Separately on the Shared: What Jewish Museums are Needed in Eastern Europe?
July 11, 2017
The preservation of Jewish heritage, and its inclusion as part of Ukraine’s national narrative, is increasingly relevant today. This revitalized engagement with Jewish heritage in present-day Ukraine coincides with a boom in Jewish museums in Eastern Europe; several large-scale museum projects have been implemented over the past few years. Why is it important to study the history and culture of Jews? Can the presentation of Jewish heritage be an integral part of the national public narrative of one country, or is it an independent, ‘supranational’ phenomenon? What principles and metrics should guide the presentation of Jewish heritage within the museum space? How could (and should) the ‘painful’ aspects of shared history be shown?
These issues, among others, were tackled during this discussion as we explored the example of Polish and Russian museums in relation to the needs and capacity of Ukrainian museums.
Yehor Vradiy, Museum "Jewish Memory and Holocaust in Ukraine", Dnipro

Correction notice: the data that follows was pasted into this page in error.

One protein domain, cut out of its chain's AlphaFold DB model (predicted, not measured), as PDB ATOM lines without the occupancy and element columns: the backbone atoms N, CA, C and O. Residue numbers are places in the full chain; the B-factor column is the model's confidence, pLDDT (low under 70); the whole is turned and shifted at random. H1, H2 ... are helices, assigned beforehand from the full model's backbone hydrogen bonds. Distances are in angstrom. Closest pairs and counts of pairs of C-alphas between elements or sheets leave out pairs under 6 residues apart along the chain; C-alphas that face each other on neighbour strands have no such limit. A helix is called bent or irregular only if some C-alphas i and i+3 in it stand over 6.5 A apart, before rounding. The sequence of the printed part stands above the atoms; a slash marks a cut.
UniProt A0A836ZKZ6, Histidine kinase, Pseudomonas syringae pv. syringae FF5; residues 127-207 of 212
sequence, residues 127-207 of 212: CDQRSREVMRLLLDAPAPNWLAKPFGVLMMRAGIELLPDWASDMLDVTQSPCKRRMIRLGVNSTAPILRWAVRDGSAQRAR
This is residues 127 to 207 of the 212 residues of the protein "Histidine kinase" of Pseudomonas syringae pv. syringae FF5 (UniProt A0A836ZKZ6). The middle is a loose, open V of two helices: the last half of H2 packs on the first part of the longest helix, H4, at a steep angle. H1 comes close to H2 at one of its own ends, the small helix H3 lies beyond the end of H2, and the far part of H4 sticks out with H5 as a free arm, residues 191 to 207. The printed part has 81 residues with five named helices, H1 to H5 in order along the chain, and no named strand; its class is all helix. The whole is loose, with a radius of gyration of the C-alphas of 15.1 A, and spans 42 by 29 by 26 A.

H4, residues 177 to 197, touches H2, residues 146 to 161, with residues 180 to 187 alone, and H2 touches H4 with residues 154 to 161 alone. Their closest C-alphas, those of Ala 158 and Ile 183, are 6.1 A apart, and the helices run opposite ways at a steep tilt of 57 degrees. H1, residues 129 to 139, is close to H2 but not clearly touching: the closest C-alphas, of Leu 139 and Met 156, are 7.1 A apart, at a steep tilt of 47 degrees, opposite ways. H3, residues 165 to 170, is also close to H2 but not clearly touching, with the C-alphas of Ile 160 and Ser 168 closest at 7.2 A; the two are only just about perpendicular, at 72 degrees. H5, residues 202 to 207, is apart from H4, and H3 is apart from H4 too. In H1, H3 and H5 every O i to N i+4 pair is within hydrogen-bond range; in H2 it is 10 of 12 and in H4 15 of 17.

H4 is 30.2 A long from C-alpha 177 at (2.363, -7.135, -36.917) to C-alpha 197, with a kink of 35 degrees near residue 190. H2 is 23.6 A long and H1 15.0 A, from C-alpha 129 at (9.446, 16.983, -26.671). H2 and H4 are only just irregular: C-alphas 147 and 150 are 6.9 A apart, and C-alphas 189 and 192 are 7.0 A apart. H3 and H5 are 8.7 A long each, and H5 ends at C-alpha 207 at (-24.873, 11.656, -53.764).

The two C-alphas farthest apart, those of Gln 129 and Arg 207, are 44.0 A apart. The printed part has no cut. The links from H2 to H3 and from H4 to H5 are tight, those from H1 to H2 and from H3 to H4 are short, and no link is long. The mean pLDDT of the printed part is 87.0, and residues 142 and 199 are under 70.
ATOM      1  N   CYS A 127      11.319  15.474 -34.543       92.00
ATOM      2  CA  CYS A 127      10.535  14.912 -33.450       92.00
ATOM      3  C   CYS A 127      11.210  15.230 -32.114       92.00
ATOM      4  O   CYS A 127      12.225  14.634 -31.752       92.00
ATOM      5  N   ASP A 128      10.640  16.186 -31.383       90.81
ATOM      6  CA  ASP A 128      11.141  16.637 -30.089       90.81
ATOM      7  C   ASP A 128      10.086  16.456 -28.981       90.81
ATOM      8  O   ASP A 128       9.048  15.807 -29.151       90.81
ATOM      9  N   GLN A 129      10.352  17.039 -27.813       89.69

Dariusz Stola, POLIN Museum of the History of Polish Jews
Grigoriy Kazovskiy, Museum of Jewish History in Russia, Moscow
Uri Gershovich, Jewish Museum and Tolerance Center, Moscow
Semion Goldin, Nevzlin Research Center at Hebrew University of Jerusalem
Jewish Days is a public program for general audiences. It is related to two other projects of the Center for Urban History - Summer School in Jewish History and Multicultural Past, held annually since 2010, and the initiative Space of Synagogues: Jewish History, Common Heritage and Responsibility (in partnership with the Lviv City Council and the German Society for International Cooperation, GIZ).
Kennan Institute Kyiv Office
NADAV Foundation (Israel)
Cover Image: jewish-heritage-europe.eu
Image Gallery by Iryna Sereda